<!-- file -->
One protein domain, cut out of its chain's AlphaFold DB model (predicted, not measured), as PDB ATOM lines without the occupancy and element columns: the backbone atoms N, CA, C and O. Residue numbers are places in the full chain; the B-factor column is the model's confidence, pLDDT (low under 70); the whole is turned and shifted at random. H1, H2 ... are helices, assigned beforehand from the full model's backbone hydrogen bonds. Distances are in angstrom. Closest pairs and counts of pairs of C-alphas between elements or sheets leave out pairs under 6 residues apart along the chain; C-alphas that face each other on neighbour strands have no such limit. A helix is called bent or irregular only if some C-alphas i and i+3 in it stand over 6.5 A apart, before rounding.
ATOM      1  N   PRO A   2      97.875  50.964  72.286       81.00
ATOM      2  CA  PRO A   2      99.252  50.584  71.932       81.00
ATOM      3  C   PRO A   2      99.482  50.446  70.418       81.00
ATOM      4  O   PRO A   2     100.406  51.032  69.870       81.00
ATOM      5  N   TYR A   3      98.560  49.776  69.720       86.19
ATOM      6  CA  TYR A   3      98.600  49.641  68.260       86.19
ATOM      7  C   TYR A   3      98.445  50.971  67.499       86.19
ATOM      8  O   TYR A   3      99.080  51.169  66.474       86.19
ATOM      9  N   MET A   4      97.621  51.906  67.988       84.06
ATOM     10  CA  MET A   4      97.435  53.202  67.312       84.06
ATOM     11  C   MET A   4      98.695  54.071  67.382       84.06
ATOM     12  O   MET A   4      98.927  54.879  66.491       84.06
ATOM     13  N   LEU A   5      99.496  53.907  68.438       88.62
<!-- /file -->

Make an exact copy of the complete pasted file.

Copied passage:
One protein domain, cut out of its chain's AlphaFold DB model (predicted, not measured), as PDB ATOM lines without the occupancy and element columns: the backbone atoms N, CA, C and O. Residue numbers are places in the full chain; the B-factor column is the model's confidence, pLDDT (low under 70); the whole is turned and shifted at random. H1, H2 ... are helices, assigned beforehand from the full model's backbone hydrogen bonds. Distances are in angstrom. Closest pairs and counts of pairs of C-alphas between elements or sheets leave out pairs under 6 residues apart along the chain; C-alphas that face each other on neighbour strands have no such limit. A helix is called bent or irregular only if some C-alphas i and i+3 in it stand over 6.5 A apart, before rounding.
ATOM      1  N   PRO A   2      97.875  50.964  72.286       81.00
ATOM      2  CA  PRO A   2      99.252  50.584  71.932       81.00
ATOM      3  C   PRO A   2      99.482  50.446  70.418       81.00
ATOM      4  O   PRO A   2     100.406  51.032  69.870       81.00
ATOM      5  N   TYR A   3      98.560  49.776  69.720       86.19
ATOM      6  CA  TYR A   3      98.600  49.641  68.260       86.19
ATOM      7  C   TYR A   3      98.445  50.971  67.499       86.19
ATOM      8  O   TYR A   3      99.080  51.169  66.474       86.19
ATOM      9  N   MET A   4      97.621  51.906  67.988       84.06
ATOM     10  CA  MET A   4      97.435  53.202  67.312       84.06
ATOM     11  C   MET A   4      98.695  54.071  67.382       84.06
ATOM     12  O   MET A   4      98.927  54.879  66.491       84.06
ATOM     13  N   LEU A   5      99.496  53.907  68.438       88.62